Lessons on Inclusivity from Mt. Everest Guide + ER doc Emily Johnston
In the first of Cate’s “local” podcast interviews, she sits down with Dr. Emily Johnston: ER doctor, international mountain guide, ski patroller, river guide. Cate and Emily met one week prior to this conversation on an airplane. They ended up in a conversation about inclusivity their respective fields and decided to continue the conversation here on the Yogahealer podcast.
What you’ll get out of tuning in:
- Why inclusivity is so important in building dynamic groups.
- What role fear plays in the practice of exclusivity.
- How learning to receive feedback can lead to more inclusivity.
- Cate and Emily discuss adaptability, creative problem solving, and staying in flow.
- Cate and Emily discuss the importance of inclusivity in evolving dynamic groups and how to engage others in the inclusivity conversation and the roles that stereotypes, culture, and intergenerational communication play in that.
- Emily imparts her tips for how to form a dynamic group from a diverse group of people. Spoiler alert: laughter is key!
Links Mentioned in Episode:
- 5:18 – Cate and Emily discuss adaptability, creative problem solving, and staying in flow.
- 12:30 – Cate explains how we can bend time with breathwork and meditation and asks Emily if those are tools that guides and doctors are taught.
- 19:36 – Cate and Emily discuss the importance of inclusivity in evolving dynamic groups.
- 28:28 – Cate and Emily discuss how to engage others in the inclusivity conversation and the roles that stereotypes, culture, and intergenerational communication play in that.
- 34:40 – Cate asks Emily for her tips on how to form a cohesive dynamic group from a diverse group of people.
- 38:18 – Cate and Emily discuss the role that fear plays in the practice of exclusivity.
- 44:25 – Emily challenges us to be more consciously inclusive.
- “Laughter breaks down barriers: language barriers, cultural barriers, and ego barriers.” — Emily Johnston
- “Somehow people feel inadequate, and that’s where that exclusivity shield comes from.” — Emily Johnston
- “I have concerns that our species is inherently too exclusive and not inclusive enough. So my challenge is for people to just try to be more inclusive and see if we can change the status quo.” — Emily Johnston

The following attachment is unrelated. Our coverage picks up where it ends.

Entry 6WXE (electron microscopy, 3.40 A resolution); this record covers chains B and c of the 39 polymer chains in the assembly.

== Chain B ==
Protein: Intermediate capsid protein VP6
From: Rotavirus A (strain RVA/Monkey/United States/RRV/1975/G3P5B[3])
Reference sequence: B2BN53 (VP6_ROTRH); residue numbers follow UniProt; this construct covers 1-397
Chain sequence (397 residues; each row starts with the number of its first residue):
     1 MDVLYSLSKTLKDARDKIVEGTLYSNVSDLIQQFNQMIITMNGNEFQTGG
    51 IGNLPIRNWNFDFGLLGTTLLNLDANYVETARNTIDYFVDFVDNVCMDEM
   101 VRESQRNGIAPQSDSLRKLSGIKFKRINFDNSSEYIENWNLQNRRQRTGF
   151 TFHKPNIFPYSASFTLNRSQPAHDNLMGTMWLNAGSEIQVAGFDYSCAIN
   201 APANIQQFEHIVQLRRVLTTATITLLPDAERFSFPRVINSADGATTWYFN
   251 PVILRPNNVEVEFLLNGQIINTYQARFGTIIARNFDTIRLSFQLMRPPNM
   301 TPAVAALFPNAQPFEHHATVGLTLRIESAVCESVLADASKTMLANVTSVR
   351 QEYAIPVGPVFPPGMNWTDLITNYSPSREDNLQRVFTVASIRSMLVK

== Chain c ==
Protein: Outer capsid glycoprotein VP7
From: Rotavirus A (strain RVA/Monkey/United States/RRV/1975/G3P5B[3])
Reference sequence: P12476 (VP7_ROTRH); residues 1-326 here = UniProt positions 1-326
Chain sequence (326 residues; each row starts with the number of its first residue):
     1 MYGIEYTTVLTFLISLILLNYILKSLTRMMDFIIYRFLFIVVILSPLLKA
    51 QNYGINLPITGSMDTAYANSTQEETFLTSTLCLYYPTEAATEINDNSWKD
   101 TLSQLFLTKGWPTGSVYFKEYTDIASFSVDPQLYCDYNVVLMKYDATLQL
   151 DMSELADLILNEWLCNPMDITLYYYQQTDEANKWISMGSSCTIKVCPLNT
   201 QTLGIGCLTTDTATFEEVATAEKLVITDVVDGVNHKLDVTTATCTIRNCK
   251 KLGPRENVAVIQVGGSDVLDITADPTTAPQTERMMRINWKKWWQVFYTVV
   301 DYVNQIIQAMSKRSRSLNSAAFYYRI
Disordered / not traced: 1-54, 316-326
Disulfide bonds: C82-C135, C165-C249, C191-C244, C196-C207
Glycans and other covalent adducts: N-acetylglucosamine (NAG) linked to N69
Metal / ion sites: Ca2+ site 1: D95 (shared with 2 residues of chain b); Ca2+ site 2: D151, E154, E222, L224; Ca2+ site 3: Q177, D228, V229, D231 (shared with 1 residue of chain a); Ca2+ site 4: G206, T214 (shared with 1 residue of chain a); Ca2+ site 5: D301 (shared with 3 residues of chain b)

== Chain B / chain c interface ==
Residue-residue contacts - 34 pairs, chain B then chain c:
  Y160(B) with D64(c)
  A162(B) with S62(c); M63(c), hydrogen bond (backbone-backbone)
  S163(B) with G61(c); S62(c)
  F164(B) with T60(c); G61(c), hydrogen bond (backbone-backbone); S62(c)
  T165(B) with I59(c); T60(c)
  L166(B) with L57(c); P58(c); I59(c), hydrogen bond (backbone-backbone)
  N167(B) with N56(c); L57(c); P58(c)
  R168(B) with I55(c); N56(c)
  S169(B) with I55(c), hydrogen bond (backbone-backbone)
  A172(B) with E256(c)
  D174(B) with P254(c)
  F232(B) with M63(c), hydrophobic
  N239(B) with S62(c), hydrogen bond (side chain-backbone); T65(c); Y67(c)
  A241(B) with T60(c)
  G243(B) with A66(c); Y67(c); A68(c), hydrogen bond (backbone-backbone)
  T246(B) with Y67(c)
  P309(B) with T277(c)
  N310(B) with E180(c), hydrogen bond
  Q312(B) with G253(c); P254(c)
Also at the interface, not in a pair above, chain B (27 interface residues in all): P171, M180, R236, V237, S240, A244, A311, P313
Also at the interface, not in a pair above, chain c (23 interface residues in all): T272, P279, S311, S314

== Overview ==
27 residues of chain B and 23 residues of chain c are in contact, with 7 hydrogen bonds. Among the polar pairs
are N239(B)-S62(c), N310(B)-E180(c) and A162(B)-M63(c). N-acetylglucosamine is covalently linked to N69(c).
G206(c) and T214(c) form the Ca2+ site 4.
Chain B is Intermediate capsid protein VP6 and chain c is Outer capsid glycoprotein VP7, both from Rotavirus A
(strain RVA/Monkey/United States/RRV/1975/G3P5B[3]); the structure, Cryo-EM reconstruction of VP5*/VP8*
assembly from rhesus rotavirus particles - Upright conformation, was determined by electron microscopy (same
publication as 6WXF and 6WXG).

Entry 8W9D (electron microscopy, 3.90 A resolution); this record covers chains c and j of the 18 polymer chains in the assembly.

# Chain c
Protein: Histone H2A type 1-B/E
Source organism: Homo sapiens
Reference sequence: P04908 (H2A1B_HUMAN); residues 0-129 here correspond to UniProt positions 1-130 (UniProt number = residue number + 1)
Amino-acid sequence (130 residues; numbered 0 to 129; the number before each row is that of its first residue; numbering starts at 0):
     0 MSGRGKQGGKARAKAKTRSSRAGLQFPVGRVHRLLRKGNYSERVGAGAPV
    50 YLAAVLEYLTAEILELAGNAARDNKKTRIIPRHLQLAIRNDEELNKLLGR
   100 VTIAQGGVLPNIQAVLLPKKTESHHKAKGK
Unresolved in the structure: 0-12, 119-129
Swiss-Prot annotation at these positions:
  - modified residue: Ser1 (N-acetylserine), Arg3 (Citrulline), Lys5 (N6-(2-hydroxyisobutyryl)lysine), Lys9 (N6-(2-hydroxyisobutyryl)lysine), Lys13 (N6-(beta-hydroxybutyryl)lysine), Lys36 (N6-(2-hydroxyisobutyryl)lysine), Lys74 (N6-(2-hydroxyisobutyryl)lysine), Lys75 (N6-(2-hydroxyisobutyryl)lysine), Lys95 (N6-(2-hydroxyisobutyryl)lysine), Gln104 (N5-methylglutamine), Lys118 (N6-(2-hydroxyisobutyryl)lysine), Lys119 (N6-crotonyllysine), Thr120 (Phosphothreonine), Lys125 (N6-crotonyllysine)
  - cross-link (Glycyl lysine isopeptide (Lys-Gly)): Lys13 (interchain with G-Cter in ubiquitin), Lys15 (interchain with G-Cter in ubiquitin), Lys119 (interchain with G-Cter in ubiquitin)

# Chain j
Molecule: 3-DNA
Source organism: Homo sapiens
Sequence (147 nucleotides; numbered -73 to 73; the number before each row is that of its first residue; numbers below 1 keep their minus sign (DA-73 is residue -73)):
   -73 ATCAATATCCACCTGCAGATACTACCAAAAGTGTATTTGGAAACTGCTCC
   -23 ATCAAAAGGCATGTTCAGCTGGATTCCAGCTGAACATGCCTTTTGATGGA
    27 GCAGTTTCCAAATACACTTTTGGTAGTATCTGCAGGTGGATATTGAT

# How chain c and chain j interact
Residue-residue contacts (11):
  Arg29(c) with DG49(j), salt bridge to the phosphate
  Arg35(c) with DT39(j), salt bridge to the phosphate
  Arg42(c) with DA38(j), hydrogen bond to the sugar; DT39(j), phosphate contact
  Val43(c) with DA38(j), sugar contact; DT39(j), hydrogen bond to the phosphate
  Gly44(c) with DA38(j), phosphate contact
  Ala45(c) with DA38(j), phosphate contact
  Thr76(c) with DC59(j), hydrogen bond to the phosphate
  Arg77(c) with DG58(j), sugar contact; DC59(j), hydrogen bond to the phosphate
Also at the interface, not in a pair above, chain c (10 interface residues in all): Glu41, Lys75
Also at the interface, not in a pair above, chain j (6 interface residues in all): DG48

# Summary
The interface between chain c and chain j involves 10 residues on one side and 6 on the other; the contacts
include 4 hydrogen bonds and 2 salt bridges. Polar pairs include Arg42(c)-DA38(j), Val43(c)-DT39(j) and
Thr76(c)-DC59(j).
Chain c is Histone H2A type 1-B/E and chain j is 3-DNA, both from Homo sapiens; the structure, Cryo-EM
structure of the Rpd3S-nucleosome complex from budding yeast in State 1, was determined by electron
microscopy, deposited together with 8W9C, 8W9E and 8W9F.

Dr. Emily Johnston hadn’t always planned to be a doctor. She graduated from Middlebury with a BA in biology, but was “too busy playing rugby to focus on grades.” The year after she graduated she worked as a river guide on the Snake, then quickly started working for Outward Bound. In 1987, she started ski patrolling in Idaho, and by 1989 she was guiding on Mount Rainier. She guesses that she was the fourth or fifth woman hired on the mountain, and soon she was guiding big mountains in Mexico and Alaska, too.
In 2002, Emily Johnston was a mountain guide, ski patroller, and 39 years old. And she started her first year of medical school. After she graduated from medical school (at age 44), Johnston completed her residency at the Oregon Health & Science University (OHSU) in Portland. During her residency, she did medical work in Nepal and the Republic of the Congo. She also designed and conducted a research project on Denali, where she measured the effects of carbon monoxide in tents where people were cooking. She finished her residency at age 47. Now in her 50s, Emily guides and serves as medical director for International Mountain Guides. She teaches courses on international mountain medicine and advanced wilderness life support, and she consults with the Mount Rainier National Park to streamline their rescue protocol. Within the community, she is affectionately known as the “dirtbag doctor.”